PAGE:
October – National Pit Bull Awareness Month

This is a difficult topic. Pit Bulls. It shouldn’t have to be, but it is.

There is a whole month dedicated nationally to this breed of dog and the great things about them and yet there is so much misinformation and anger surrounding this breed that is so unnecessary. I will give you the facts though, as I have found them from reputable information sources, and hopefully some of the confusion may become clear.

The name Pit Bull is often a term used to speak of a generalized group of dogs that are “bully breeds”. Among this group is often included Staffordshire Terriers, Bulldogs and Mastiffs. There is in fact a specific breed called American Pit Bull Terrier. The photo above is of Penny, she is an American Pit Bull Terrier (APT). She is also among some of the most well behaved and happy dogs I have ever met.

Penny loves her ball.

Because of the actions of a few dogs that are like her, whether APT or a mix of that or possibly a completely different breed altogether, this breed of dog and her cousins are demonized as aggressive and dangerous. So, I did some research.

According to the Centers for Disease Control (CDC), statistically speaking, Chihuahuas are actually the breed most commonly associated with dog bites. While Pit Bull Terriers are among the top ten of most reported dogs to bite… they are among several other breeds as well that are not villainized and scrutinized as closely as PBTs. Aside for Chi’s and PBTs dog bite incident to the CDC, among the top reported dogs are also :

Bulldog, German Shepherd, Australian Shepherd, Lhasa Apso, Jack Russell Terrier, Cocker Spaniel, Bull Terrier, Pekingese and Papillion

Here are some more tidbits to chew on…. (sorry for the pun)

  • Over 30 breeds and dog-types were associated with dog bite-related fatalities
  • Most dog bites involve dogs who are not spayed or neutered
  • 25% of fatal attacks were inflicted by chained dogs of many different breeds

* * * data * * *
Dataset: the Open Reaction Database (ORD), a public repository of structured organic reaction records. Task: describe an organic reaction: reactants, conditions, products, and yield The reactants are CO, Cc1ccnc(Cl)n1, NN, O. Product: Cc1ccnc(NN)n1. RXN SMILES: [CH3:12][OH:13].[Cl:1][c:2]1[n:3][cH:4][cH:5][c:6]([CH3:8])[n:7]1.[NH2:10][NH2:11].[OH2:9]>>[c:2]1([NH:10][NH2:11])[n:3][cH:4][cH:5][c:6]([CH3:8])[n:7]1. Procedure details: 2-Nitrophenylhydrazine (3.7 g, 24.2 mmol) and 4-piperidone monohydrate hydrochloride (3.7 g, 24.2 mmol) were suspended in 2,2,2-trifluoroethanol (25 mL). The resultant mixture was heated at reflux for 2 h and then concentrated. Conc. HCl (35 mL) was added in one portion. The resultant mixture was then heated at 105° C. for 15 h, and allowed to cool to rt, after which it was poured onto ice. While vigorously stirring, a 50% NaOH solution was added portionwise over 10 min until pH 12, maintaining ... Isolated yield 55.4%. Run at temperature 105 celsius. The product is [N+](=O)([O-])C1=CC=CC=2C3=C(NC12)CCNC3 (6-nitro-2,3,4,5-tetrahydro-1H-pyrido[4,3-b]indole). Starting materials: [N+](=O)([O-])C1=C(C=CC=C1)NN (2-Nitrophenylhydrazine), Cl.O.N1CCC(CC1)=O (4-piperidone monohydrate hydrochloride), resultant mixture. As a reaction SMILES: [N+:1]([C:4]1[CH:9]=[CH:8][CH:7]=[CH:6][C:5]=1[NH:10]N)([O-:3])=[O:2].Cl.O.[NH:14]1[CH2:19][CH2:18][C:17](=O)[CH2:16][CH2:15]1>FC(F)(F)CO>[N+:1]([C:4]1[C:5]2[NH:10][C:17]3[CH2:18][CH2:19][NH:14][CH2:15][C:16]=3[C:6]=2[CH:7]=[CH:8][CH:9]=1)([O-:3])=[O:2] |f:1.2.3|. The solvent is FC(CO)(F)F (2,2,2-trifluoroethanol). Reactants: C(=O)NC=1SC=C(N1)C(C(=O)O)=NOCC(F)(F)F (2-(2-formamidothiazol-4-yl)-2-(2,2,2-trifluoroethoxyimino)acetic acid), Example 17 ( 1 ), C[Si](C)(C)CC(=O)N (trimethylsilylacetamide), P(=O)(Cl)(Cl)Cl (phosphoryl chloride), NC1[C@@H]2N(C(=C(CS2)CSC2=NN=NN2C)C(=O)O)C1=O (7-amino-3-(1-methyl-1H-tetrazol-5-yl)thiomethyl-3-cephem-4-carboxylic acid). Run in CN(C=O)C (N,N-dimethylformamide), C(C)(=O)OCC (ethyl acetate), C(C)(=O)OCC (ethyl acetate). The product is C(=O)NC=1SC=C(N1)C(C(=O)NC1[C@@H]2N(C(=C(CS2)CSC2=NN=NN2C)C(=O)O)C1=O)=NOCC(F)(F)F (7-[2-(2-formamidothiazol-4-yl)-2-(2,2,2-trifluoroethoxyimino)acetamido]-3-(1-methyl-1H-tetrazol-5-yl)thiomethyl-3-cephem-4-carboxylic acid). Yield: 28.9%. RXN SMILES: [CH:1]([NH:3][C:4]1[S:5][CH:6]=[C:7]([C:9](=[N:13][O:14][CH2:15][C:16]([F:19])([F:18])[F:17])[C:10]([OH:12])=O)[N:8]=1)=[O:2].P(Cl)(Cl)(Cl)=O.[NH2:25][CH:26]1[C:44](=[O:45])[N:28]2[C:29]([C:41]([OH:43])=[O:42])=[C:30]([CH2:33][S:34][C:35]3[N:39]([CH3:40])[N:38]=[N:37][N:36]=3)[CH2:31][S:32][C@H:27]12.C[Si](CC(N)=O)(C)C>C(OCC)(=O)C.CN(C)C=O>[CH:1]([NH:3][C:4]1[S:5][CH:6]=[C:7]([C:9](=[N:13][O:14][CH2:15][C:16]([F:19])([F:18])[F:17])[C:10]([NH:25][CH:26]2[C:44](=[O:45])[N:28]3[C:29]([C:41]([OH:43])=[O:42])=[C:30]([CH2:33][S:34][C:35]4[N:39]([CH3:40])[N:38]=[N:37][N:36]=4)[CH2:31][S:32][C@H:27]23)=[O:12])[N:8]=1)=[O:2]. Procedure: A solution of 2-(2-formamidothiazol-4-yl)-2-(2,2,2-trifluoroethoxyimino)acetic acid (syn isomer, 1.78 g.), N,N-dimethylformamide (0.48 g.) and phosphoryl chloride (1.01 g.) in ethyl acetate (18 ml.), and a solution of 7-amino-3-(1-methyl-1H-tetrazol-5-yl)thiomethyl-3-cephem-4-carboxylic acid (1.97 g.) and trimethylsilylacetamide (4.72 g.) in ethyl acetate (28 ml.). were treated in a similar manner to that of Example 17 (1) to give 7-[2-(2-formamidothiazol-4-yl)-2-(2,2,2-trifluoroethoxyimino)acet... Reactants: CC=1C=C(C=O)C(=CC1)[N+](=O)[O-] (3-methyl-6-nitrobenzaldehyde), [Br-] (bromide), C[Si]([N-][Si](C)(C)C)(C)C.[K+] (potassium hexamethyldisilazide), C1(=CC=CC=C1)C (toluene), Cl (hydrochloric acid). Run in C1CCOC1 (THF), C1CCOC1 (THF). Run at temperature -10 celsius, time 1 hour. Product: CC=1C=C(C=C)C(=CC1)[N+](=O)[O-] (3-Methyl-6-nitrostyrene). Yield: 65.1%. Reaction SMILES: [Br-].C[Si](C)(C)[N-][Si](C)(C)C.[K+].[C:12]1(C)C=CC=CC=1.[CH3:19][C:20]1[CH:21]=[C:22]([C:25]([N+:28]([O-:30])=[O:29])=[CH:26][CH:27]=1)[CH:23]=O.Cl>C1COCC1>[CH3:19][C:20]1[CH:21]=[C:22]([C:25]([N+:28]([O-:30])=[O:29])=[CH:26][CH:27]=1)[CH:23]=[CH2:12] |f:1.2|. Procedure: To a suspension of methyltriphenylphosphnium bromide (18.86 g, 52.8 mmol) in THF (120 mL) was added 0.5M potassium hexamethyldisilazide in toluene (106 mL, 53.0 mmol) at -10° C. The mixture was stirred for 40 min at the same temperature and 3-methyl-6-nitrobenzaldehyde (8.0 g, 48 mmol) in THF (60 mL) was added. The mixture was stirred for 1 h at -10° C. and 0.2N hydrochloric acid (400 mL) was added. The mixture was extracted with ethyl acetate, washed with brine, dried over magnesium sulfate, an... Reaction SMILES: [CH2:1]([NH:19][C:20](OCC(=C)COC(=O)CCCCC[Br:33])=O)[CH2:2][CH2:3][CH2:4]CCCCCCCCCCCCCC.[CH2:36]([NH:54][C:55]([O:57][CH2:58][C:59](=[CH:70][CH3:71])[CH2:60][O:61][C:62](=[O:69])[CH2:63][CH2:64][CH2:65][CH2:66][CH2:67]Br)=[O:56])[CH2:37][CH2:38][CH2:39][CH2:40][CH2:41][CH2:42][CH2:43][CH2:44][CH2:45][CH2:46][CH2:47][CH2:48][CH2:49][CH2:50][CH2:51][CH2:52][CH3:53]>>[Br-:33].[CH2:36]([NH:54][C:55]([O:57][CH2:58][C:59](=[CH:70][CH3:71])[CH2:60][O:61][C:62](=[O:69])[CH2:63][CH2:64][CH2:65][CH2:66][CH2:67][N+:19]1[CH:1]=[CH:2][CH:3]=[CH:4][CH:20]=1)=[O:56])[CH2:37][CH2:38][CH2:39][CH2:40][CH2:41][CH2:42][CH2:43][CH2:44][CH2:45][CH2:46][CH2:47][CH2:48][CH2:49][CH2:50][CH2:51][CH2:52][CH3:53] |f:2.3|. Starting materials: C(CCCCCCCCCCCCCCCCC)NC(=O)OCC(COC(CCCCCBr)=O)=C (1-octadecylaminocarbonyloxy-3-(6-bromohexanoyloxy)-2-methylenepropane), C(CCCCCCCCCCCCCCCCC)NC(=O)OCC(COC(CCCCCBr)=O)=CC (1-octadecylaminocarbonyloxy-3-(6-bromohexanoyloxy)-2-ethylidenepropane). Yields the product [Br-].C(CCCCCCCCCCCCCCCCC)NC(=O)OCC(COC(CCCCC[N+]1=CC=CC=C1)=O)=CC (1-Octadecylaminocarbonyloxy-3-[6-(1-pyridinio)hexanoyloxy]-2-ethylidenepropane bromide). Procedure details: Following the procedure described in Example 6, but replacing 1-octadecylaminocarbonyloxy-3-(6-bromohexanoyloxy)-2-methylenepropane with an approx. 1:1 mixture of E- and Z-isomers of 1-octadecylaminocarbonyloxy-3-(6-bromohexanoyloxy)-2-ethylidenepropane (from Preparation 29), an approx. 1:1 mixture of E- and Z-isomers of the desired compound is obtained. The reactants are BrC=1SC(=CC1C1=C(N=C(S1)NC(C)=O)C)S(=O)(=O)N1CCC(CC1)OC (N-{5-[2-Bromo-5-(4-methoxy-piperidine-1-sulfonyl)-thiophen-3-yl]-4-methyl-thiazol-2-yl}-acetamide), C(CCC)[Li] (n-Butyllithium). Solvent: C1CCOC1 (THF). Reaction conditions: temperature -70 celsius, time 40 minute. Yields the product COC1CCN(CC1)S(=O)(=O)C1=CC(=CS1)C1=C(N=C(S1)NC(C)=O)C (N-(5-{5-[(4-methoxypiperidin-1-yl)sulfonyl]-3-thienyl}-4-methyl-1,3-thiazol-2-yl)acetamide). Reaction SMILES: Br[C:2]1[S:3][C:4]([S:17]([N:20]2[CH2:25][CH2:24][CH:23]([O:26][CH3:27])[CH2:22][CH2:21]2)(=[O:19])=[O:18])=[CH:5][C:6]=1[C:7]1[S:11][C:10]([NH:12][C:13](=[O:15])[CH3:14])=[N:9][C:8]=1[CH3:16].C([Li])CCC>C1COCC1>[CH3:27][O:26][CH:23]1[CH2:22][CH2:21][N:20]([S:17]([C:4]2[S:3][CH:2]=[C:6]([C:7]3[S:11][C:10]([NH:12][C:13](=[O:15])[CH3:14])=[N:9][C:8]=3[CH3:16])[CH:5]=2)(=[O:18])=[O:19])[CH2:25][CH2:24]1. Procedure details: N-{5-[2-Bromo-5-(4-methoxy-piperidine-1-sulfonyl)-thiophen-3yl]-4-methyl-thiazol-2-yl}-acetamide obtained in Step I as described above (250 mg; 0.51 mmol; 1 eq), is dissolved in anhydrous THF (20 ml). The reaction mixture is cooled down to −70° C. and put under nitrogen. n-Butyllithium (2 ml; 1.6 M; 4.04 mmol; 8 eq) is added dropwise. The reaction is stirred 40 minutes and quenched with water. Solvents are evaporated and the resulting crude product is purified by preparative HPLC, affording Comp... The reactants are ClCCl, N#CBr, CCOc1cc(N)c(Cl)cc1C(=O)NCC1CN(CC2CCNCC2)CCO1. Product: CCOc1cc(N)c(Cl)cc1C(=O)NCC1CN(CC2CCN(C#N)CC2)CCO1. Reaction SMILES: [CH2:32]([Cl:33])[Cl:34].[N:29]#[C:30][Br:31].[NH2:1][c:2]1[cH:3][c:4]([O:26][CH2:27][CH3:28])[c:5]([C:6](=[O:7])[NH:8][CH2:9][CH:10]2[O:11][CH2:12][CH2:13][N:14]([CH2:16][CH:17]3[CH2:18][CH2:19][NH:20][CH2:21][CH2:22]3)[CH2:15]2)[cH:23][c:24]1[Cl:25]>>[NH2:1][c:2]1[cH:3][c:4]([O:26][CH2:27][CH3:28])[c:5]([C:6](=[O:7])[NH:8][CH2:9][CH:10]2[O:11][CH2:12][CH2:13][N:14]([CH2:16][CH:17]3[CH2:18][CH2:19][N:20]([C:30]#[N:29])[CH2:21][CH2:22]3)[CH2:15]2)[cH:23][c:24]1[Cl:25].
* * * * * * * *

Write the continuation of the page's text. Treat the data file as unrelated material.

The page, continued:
• 6,244 U.S. Postal Service employees suffered from dog bites in 2017 from over 60 different breeds.

While PBTs have a strong jaw as stated in many news reports when a “pitbull” like dog was involved in an injury, there are several breeds that have stronger jaw strength and could potentially inflict more damage. With this said, there are well behaved and happy dogs of these breeds just as there is with PBTs, especially when paired with responsible owners… Here you will find breed and jaw strength as PSI (pounds per square inch) (Reported by PetComments.com)

  1. Kangal: 743 PSI
  2. American Bandogge: 731 PSI
  3. Cane Corso: 700 PSI
  4. Dogue De Bordeaux: 556 PSI
  5. Tosa Inu: 556 PSI
  6. English Mastiff: 556 PSI
  7. Dogo Canario: 540 PSI
  8. Dogo Argentino: 500 PSI
  9. Wolfdog: 406 PSI
  10. Leonberger: 399 PSI
  11. Akita Inu: 350-400 PSI
  12. Rottweiler: 328 PSI

While on my journey as a pet photographer, I have to say that my encounter with any dog, cat or other pet has been nothing but positive, I believe it goes back to responsible ownership and education. There are certainly owners that have PBTs that are not responsible, but that is across the board for every breed and mix of breeds as well. I don’t think it is responsible to make laws that discriminate on breeds when there isn’t information and science to back up the claims.